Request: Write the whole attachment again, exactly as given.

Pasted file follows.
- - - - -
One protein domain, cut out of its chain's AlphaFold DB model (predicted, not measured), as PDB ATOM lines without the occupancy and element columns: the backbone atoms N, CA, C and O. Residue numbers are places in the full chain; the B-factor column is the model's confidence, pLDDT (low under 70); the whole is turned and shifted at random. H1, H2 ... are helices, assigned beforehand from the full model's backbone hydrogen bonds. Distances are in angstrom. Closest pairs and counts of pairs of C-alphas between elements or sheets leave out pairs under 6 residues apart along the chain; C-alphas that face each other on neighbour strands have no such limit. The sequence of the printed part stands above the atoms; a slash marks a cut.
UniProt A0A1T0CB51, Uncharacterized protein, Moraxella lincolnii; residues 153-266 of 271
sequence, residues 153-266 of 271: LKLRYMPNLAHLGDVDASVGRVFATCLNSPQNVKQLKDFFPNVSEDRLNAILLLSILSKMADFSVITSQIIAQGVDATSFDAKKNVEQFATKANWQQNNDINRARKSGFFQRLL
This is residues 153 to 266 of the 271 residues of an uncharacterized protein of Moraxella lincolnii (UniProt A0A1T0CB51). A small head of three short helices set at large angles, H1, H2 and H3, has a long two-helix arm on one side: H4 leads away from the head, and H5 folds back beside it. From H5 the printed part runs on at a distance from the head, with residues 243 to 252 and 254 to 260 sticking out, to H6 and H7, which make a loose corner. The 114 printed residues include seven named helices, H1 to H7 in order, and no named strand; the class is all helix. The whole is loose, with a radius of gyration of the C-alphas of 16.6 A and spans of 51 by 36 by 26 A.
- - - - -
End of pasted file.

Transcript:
One protein domain, cut out of its chain's AlphaFold DB model (predicted, not measured), as PDB ATOM lines without the occupancy and element columns: the backbone atoms N, CA, C and O. Residue numbers are places in the full chain; the B-factor column is the model's confidence, pLDDT (low under 70); the whole is turned and shifted at random. H1, H2 ... are helices, assigned beforehand from the full model's backbone hydrogen bonds. Distances are in angstrom. Closest pairs and counts of pairs of C-alphas between elements or sheets leave out pairs under 6 residues apart along the chain; C-alphas that face each other on neighbour strands have no such limit. The sequence of the printed part stands above the atoms; a slash marks a cut.
UniProt A0A1T0CB51, Uncharacterized protein, Moraxella lincolnii; residues 153-266 of 271
sequence, residues 153-266 of 271: LKLRYMPNLAHLGDVDASVGRVFATCLNSPQNVKQLKDFFPNVSEDRLNAILLLSILSKMADFSVITSQIIAQGVDATSFDAKKNVEQFATKANWQQNNDINRARKSGFFQRLL
This is residues 153 to 266 of the 271 residues of an uncharacterized protein of Moraxella lincolnii (UniProt A0A1T0CB51). A small head of three short helices set at large angles, H1, H2 and H3, has a long two-helix arm on one side: H4 leads away from the head, and H5 folds back beside it. From H5 the printed part runs on at a distance from the head, with residues 243 to 252 and 254 to 260 sticking out, to H6 and H7, which make a loose corner. The 114 printed residues include seven named helices, H1 to H7 in order, and no named strand; the class is all helix. The whole is loose, with a radius of gyration of the C-alphas of 16.6 A and spans of 51 by 36 by 26 A.